Basintale, others sue Police Service over GHc1.3m gold scam

General News

Interdicted former East Legon Police Commander, DSP Emmanuel Basintale, and four others, have sued the Ghana Police Service contending their rights were violated during investigations into the GHc1.3m gold scam.

The five, who were accused of playing various roles in the alleged gold scam were interdicted in March 2017.

An American company, Green Global Resources, accused  DSP Basintale and four other officers of conspiring to steal some 13 gold bars from them.

Among the reliefs being sought by the officers, which have been sighted by Citi News, the five want the Inspector General of Police to revoke their interdiction if no disciplinary proceedings have been instituted against them.

They also want a declaration that no disciplinary proceedings were instituted against the applicants more that three months after their interdiction.

In addition, the five are seeking an order barring the police from conducting any more disciplinary proceedings against them.

They maintain that the IGP does not have the legal authority to extend the statutory three-month period within which to institute disciplinary proceedings. They contend that this would amount to abuse of office.

When they first threatened legal action, the five had previously held that the Ghana Police Service was perpetuating an illegality by purporting to hold a service enquiry in flagrant violation of C.I  76.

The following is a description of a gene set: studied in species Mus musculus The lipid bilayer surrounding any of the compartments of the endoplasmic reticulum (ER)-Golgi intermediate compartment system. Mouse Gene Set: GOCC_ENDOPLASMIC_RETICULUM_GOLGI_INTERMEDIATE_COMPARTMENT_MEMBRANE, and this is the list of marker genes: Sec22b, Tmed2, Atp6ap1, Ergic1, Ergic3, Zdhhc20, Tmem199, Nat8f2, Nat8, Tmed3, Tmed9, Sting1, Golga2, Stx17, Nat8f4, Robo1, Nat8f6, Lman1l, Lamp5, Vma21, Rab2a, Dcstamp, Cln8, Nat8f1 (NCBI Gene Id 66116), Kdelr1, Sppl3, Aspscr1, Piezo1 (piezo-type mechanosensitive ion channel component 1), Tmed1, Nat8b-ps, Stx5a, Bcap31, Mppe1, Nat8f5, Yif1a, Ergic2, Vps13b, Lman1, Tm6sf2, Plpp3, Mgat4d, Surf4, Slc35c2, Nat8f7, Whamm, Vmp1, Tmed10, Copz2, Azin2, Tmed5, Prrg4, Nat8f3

This gold scam case led to the interdiction of DSP Emmanuel Basintale, and four others, after they allegedly seized 13 gold bars from the firm under the pretext that they bought stolen gold. The group was believed to have been led by DSP Basintale.

The officers insisted they did not engage in any criminality “by any stretch of the legal and factual imagination.”

Meanwhile, the Police has told Citi News they have received the writ and are prepared to meet the five in court.

The Police Director Public Affairs, DSP Sheila Abayie Buckman, said at the moment, the police “want to uphold every legal principle, including the principle of subjudice such that, for any matter under judicial consideration, we will not be able to comment on it.”

By: Franklin Badu Jnr/Delali Adogla-Bessa/

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